3:36pm PT by Scott Feinberg
5 Filmmakers on Their Remarkable Journeys to the 86th Oscars (Video)
A few weeks ago, I moderated the Santa Barbara International Film Festival's Directors Panel, which featured five of this year's Oscar-nominated filmmakers: best animated feature nominee Jennifer Lee (co-director of Frozen), best documentary feature nominees Morgan Neville (20 Feet from Stardom) and Joshua Oppenheimer (The Act of Killing) and best foreign-language film nominees Paolo Sorrentino (director of Italy's The Great Beauty) and Felix Van Groeningen (director of Belgium's The Broken Circle Breakdown).
At the top of this post, you can check out footage of our roughly 90-minute conversation about the origins, challenges and impacts of their respective films. Among the specific topics that we covered during our conversation …
Lee, the first woman to ever direct a Disney Animation film, talks about the studio's decades-long history with the Hans Christian Andersen fable The Snow Queen that inspired Frozen; how she and her co-director Chris Buck overcame the problems that had prevented the fable from being adapted in the past; and what it was like to get notes on a film from 150 people.
Van Groeningen talks about the fact that his film was inspired by a play that was co-written by Johan Heldenbergh, who had starred in his previous film and also plays the male lead in Broken Circle; and the role of music in his film, in which several bluegrass songs are performed live by Heldenbergh and his leading lady Veerle Baetens. (The resulting soundtrack is now the highest-selling in Belgium's history.)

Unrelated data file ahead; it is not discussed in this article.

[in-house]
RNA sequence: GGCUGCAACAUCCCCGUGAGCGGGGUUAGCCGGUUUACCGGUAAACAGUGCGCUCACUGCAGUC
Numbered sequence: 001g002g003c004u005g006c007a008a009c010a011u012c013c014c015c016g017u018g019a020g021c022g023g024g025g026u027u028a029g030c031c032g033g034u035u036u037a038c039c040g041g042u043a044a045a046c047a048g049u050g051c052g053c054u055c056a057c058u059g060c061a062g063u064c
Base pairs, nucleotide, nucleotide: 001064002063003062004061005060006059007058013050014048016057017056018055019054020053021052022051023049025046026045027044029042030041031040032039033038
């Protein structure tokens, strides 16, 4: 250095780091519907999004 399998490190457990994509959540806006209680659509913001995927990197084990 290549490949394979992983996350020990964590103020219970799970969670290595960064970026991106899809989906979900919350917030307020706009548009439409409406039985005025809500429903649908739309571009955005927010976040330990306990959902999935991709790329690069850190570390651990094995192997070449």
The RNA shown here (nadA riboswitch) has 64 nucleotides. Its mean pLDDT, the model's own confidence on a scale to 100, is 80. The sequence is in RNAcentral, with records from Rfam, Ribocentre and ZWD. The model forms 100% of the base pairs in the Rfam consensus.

Neville, who made numerous other docs about the music business prior to 20 Feet, describes how Gil Friesen, the former head of A&M Records (who died in December 2012), first approached him with the idea of a film about backup singers; how he tracked down archival footage of backup singers, whose work is rarely cataloged by archives; and the impact that the film has had on the lives and careers of its subjects.
Oppenheimer elaborates on his decade plus of work in Indonesia leading up to The Act of Killing; teases a second, related and soon-upcoming Indonesian film that will form a "diptych" with Killing; and explains when and why he felt most in-danger during his work on these films.
And Sorrentino explains why it took him 20 years to figure out how to make "a film about everything," which therefore became, in a way, "a film about nothing"; what it was like to shoot his film in and around the most famous sites in Rome; and his film's interesting distribution plans with Janus Films and The Criterion Collection.